Introducing a new relationship to your children
One in three people in the UK is now a step-parent, step-sibling or step-child, meaning many of us will experience blending our families at some point in our lives.
Becoming a step-parent to a child is rarely an easy undertaking, whatever the age of the child involved, but taking things slowly and keeping communication open can ease the transition for all.
In 2013, I started a new relationship after being a single mum to my teenage daughter for most of her life and suddenly going from two to three, was going to have to be carefully navigated. Already my daughter experienced a sense of rejection from her father’s new partners, so how could I make meeting my new man run more smoothly?
Here are a few lessons I learned along the way.
Step one: Introductions
1. Before you consider introducing the love in your life to your child, make sure you’re pretty secure in the relationship yourself. You don’t have to wait until you’re engaged, but at least wait a few months to be certain you both want something long term.
2. Consider your child’s feelings over yours and your new partner’s. Although I’d split with my daughter’s father when she was still a baby, I was shocked to hear she still harboured a fantasy that one day myself and her dad would reunite. Watching me pair off with someone else was going to be emotionally upsetting for her, and I had to be sensitive around this.
3. Talk to your kids first before you arrange the first meeting. I told my daughter about my new relationship two months after I’d started seeing him. She asked a few questions and wanted to see a picture and then after a few more weeks I introduced them.
4. For the first visit, I kept things low key. We had a dinner together and I tried to keep conversation flowing, not easy between a nervous 36-year-old man with no experience of teenage girls and a teenage girl who’d rather talk to a wall than her mum’s new boyfriend. Pick a neutral location, like a park or café for the first introduction so there’s less pressure.
Step Two: Getting to know you
5. Avoid kissing and cuddling in front of your child until they’re more comfortable with the situation. Nobody is ever too young to feel like a gooseberry, and also your child might feel he is betraying their other parent by accepting the situation.
6. Encourage your partner to take an interest in your child. Tell him or her about what they like or don’t like and suggest they bring a treat, like their favourite sweets or a small gift for the first few visits. In my case my boyfriend is a designer so he offered to design a T-shirt of my daughter’s latest crush. She was impressed and it showed he was interested in her.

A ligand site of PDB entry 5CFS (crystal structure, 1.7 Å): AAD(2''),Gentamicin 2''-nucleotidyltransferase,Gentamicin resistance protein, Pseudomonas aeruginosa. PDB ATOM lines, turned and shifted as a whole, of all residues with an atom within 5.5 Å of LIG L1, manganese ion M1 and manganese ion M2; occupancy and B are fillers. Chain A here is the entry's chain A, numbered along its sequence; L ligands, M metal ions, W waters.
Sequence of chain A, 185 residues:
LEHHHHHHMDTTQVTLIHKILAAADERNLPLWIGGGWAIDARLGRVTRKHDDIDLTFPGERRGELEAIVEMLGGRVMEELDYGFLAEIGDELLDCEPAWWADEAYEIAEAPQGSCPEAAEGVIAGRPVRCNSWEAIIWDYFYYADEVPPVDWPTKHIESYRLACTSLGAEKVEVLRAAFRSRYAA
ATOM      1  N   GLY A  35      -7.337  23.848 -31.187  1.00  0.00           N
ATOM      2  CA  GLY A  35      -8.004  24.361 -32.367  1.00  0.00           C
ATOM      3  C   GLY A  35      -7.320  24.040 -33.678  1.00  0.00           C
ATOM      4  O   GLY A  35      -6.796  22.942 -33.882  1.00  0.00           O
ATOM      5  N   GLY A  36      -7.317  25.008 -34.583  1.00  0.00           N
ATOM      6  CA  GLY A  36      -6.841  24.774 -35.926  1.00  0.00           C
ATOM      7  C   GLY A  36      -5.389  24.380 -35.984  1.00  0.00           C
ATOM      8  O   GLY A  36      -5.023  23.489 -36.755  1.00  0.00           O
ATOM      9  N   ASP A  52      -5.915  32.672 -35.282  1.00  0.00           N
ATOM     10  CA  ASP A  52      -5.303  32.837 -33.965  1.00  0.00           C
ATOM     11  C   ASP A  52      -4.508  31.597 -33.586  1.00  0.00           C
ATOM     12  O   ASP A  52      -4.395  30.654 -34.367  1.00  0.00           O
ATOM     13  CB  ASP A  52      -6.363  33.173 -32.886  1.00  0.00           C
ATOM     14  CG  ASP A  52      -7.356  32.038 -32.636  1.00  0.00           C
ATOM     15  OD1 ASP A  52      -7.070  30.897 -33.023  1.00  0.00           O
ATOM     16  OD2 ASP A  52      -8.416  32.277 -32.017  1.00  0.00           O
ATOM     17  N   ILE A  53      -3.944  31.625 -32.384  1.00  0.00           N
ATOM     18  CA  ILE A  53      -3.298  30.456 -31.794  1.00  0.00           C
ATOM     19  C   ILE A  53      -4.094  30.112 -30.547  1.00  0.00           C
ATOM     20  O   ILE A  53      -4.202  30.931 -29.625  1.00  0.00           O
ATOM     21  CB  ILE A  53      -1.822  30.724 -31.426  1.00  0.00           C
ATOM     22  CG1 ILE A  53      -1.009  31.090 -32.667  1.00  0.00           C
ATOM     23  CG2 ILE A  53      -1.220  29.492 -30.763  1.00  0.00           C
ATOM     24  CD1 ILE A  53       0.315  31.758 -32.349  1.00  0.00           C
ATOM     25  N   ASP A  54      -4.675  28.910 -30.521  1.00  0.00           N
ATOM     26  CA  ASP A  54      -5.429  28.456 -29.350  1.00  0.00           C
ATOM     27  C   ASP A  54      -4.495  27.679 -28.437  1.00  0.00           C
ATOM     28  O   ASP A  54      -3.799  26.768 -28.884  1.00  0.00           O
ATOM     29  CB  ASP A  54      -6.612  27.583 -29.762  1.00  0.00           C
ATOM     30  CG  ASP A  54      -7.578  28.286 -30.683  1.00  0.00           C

7. Keep firm boundaries in place for both your partner and child if possible. Your new partner should never ever get involved in criticising behavior or dish out punishments as it’s not their place. Similarly, encourage your child to see the relationship as an extension of a friendship at first and ask them to be respectful even if they don’t know the person or like the idea of him.
8. Reassure your child they still are and always will be the first priority in your life. My teen suddenly decided she wanted to spend the whole day with me when my new chap was around, (something she’d shown no interest in before!) I tried to talk to her about feelings of jealousy and how it was normal. She even asked me if I loved her as much still and I explained very clearly she was my top priority and always will be.
Step Three: Be positive, but be sensitive to both sides
9. Wait until your child feels more comfortable with your partner before they are allowed to sleep over. Walking into your mum or dad’s new beau in the middle of the night in the bathroom is not something either side would be comfortable with.
10. If your partner has kids too, don’t assume everyone will get along like The Brady Bunch immediately. That’s the goal of course, but a softly softly approach will help everyone get more comfortable with the situation. Listen to grievances and accept jealousy and tension is likely to happen at times.
11. Don’t pressurise your child into acceptance, but do keep communicating about the situation. My teen openly told me she didn’t want me to have a boyfriend ever. “It will leave less time for me,” she declared. “And what’s in it for me?” And she had a good point.
Now I make an extra effort to make sure we have time to ourselves, and I encourage her to be honest about her feelings. Using age appropriate language, explain how you feel too. I had to explain to her I didn’t want to be single forever, and how a supportive, loving relationship could add to both our lives.
12. Keep talking. Not only talk to your child but your partner too. It’s likely at some point both parties will feel awkward, ignored, or out of place. It’s better to talk individually to both your child and your partner to work out where things can be improved.
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